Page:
The “Washington Insider” section of DTN indicated yesterday (link requires subscription) that, “Last week, the Environmental Protection Agency published its final criteria for federal renewable fuel standards established by the 2007 Energy Independence and Security Act. Those targets total 36 billion gallons of renewable fuels by 2022, including 21 billion gallons from cellulosic sources such as switchgrass or crop residues. The targets ratchet up annually, but require that 12.95 billion gallons, or 8.25 percent of the fuel supply come from renewable sources by 2010.
“The law also requires EPA to define what fuels qualify as ‘renewable,’ and there has been some nail-biting in the biofuels industries on this score. Already existing ethanol plants or those under construction on Dec. 19, 2007 — the day the law took effect — were grandfathered, so their products automatically qualify. However, corn-based ethanol from new plants must emit at least 20 percent less greenhouse gas than gasoline over its life cycle to qualify. The rule EPA published Friday says corn-based ethanol produced in modern plants powered by natural gas are ‘renewable’ under that standard, while that produced in new coal-fired facilities would not.
“The main concern of ethanol proponents was the requirement in the law that EPA’s analysis consider ‘indirect emissions’ — those from land-use changes resulting from using corn and other food grains for energy.”
Yesterday’s DTN update added that, “EPA had made such analyses, and was roundly criticized for its approach, especially since its preliminary finding was that relatively few of the most efficient ethanol production technologies would qualify. Subsequently, EPA reviewed its studies and reduced its estimate of indirect effects on the grounds that its earlier analyses assumed unrealistically low corn yields and unrealistically low use of ethanol by-products for animal feed than are now expected. EPA said those changes mean more corn will be available for all uses, and the anticipated effects on global markets and prices would be smaller than formerly estimated. And, that means lower emissions from clearing forest land to grow crops.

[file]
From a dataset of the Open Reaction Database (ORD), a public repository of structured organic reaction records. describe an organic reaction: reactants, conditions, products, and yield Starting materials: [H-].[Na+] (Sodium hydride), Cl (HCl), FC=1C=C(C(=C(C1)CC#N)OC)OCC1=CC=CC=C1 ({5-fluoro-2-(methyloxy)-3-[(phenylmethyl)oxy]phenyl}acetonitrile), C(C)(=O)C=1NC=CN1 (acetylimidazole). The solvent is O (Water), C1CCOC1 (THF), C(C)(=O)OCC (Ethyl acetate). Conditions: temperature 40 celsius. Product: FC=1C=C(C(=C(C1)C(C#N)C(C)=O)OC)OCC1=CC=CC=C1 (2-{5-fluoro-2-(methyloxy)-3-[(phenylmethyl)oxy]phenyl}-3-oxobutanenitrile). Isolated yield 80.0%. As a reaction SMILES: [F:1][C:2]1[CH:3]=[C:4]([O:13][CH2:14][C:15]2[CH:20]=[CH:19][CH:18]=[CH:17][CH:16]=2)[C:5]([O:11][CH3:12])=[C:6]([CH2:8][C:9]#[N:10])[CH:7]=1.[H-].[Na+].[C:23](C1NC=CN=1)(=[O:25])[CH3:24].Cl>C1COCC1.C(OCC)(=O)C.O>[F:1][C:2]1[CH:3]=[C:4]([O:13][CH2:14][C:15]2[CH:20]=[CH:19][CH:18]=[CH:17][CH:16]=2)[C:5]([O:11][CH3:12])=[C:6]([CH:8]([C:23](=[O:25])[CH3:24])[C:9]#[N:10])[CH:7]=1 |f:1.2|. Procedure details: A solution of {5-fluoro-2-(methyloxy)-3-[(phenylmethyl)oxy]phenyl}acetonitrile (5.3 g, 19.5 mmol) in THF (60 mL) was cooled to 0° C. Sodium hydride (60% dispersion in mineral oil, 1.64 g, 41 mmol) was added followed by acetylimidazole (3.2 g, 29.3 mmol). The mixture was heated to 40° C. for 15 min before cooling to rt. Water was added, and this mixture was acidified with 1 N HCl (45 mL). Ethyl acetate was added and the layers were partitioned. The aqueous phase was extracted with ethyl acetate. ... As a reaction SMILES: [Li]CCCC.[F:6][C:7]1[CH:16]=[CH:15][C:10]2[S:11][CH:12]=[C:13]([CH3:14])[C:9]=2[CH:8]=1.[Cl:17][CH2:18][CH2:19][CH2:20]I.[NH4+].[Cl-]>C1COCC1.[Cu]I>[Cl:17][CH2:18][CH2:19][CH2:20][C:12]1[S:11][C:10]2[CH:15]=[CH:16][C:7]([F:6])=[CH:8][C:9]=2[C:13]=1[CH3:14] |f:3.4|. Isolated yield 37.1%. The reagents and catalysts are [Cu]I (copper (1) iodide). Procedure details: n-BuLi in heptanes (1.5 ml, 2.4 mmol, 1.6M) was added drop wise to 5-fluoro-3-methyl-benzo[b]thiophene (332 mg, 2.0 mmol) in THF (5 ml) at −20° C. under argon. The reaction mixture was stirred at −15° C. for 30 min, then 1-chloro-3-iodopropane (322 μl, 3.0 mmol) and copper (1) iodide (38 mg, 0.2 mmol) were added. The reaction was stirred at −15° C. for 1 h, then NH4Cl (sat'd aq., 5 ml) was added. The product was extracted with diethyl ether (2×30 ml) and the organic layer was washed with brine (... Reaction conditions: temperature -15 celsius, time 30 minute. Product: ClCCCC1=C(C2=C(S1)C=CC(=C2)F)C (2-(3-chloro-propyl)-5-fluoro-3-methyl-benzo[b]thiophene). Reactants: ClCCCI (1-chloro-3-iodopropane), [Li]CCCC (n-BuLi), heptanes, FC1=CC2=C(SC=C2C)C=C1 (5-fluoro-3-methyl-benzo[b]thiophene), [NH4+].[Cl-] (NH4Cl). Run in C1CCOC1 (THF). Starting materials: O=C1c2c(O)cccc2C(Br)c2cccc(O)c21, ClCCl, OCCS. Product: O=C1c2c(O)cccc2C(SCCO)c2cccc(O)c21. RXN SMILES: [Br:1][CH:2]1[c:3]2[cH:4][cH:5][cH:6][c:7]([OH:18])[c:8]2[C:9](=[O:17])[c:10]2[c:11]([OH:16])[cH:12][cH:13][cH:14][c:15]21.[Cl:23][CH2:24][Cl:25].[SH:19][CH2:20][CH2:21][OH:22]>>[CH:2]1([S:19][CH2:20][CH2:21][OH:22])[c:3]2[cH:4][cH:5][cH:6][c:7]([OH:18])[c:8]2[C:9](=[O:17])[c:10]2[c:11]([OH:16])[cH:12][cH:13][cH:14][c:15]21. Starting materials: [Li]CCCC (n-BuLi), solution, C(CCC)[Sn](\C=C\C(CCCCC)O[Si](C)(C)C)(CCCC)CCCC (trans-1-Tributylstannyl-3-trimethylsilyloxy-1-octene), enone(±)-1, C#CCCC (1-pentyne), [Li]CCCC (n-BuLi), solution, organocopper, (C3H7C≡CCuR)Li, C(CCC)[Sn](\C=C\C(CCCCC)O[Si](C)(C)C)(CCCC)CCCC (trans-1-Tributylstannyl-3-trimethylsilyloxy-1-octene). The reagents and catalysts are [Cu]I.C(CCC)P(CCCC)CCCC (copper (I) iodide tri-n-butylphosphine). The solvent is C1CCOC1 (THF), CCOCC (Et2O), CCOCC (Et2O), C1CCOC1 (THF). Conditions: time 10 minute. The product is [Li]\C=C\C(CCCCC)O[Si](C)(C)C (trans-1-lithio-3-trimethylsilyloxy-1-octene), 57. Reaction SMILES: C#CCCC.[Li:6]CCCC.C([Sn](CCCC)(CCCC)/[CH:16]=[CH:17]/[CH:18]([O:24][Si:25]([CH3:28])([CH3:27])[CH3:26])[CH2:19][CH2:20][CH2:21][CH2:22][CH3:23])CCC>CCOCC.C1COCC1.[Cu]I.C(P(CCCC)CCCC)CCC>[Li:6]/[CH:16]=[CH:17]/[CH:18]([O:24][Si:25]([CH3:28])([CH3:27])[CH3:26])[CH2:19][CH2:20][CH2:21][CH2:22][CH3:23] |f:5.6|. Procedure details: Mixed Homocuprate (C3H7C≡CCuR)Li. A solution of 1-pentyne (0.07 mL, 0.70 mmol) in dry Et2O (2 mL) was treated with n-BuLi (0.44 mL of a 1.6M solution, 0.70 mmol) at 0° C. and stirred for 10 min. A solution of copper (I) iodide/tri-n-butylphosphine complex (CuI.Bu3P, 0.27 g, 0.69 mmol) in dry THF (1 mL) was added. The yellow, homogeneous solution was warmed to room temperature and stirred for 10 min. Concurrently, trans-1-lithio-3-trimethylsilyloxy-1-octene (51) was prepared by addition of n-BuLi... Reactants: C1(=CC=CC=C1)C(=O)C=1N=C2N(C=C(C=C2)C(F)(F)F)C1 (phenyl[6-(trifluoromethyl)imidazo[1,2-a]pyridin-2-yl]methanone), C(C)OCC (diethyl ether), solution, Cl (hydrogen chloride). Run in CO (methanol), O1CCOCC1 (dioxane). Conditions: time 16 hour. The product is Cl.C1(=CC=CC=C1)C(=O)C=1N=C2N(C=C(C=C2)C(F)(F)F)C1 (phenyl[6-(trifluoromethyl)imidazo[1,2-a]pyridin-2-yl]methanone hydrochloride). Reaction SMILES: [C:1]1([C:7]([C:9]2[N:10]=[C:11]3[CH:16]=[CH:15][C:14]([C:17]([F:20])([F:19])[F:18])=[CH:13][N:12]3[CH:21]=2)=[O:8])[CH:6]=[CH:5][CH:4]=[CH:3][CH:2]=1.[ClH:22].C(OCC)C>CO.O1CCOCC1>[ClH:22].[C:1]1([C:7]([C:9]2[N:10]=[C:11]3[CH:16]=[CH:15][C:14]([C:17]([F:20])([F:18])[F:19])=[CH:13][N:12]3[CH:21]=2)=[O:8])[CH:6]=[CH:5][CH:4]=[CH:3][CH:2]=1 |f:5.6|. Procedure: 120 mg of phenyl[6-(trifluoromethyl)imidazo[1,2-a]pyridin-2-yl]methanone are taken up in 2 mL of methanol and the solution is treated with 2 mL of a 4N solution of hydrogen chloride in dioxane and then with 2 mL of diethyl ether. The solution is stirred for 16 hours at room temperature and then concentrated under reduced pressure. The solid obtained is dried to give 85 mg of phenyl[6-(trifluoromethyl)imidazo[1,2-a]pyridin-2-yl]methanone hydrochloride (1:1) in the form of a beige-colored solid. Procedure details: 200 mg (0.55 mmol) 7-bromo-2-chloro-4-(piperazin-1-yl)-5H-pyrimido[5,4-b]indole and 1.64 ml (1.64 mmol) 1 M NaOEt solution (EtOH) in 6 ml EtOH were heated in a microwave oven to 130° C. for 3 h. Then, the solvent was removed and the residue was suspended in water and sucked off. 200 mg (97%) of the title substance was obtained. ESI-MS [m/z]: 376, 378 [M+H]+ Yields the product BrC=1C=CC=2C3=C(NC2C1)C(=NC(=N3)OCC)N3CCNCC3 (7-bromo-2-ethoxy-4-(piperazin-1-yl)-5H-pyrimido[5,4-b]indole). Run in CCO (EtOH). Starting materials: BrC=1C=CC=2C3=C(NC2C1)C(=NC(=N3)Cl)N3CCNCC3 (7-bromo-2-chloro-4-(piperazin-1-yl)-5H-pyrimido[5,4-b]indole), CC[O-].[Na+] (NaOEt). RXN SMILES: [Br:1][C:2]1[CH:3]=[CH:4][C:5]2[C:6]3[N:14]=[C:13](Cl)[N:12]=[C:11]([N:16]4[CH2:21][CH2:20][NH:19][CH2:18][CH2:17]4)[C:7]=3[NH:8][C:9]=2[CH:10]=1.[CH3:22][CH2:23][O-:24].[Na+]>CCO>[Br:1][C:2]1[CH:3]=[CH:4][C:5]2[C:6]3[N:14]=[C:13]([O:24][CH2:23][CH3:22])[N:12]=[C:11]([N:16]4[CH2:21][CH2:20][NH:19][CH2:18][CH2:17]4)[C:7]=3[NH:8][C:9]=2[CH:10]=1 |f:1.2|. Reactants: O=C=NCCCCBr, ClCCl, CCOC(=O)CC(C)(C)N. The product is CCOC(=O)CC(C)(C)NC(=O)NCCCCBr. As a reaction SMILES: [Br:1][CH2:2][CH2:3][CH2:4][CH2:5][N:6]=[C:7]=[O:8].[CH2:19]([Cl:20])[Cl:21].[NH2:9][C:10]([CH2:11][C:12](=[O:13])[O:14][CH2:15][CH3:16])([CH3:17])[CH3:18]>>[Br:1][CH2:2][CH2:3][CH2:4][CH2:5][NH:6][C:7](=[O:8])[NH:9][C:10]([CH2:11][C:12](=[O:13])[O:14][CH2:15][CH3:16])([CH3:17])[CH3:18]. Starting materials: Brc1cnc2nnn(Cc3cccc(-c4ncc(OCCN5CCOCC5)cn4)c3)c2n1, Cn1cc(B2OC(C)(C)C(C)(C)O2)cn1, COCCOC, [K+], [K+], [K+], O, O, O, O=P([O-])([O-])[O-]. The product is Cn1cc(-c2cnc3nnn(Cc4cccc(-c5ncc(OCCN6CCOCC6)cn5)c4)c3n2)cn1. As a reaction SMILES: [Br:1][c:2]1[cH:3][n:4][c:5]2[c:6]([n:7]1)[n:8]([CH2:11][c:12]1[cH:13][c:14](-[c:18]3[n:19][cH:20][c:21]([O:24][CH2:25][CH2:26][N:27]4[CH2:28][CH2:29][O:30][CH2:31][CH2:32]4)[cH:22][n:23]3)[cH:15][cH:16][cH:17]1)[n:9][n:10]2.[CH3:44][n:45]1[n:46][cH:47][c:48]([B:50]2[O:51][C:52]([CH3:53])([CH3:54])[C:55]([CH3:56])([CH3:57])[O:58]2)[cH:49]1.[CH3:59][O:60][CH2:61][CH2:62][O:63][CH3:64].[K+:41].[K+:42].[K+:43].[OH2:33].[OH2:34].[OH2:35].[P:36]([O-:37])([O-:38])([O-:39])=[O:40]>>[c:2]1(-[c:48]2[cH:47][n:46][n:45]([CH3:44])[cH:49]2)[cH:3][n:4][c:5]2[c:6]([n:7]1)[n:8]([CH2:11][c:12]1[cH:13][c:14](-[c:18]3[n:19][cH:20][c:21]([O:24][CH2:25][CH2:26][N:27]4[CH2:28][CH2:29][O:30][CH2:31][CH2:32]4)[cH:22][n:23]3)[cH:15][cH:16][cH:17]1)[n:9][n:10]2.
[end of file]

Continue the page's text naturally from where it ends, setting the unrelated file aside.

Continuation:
“Ethanol supporters are happy that more corn ethanol technologies now can produce renewable fuel under the standard, but still worry that the consideration of indirect effects in defining the RFS could mean trouble in later regulatory examinations — a reasonable concern since the precision of such estimates is extremely low, and the pressure to boost them is heavy. In fact, some environmental groups are already criticizing EPA’s determination, saying it underestimates the greenhouse gas emissions resulting from indirect land-use changes.”
Two organizations representing oil interests stated yesterday that they would pursue legal action regarding the EPA’s final rule on the RFS.
The National Petrochemical & Refiners Association (NPRA) noted yesterday that, “[NPRA] today filed a petition for review with the U.S. Court of Appeals for the District of Columbia Circuit challenging portions of the Environmental Protection Agency’s (EPA) final rule for the second stage of the Renewable Fuel Standard program (RFS2), published March 26, 2010.
“‘The petition NPRA filed today does not challenge the overall RFS2 program and does not call into question the important role renewable fuels play in our nation’s transportation fuel mix,’ NPRA President Charles T. Drevna said. ‘Rather, our concern is with the unreasonable retroactive application of certain provisions of the rule and fundamental fairness in the implementation of policy.’”
And the American Petroleum Institute noted in a statement yesterday that, “While the U.S. oil and natural gas industry recognizes and appreciates the role of ethanol and other biofuels in the fuel marketplace, we are deeply concerned that the Environmental Protection Agency’s final RFS2 rule could result in higher consumer costs. By setting retroactive requirements, refiners, and ultimately consumers, will be penalized for EPA’s inability to get this rule out on time as directed by Congress.”
Also yesterday, the DomesticFuel Blog stated that, “Under the expanded Renewable Fuels Standard, or RFS2, all producers of ethanol regardless of feedstock will be required to register with the Environmental Protection Agency (EPA). In an effort to help ethanol producers understand what they need to do, the Renewable Fuels Association (RFA) has created two documents intended to provide producers with information they need to comply.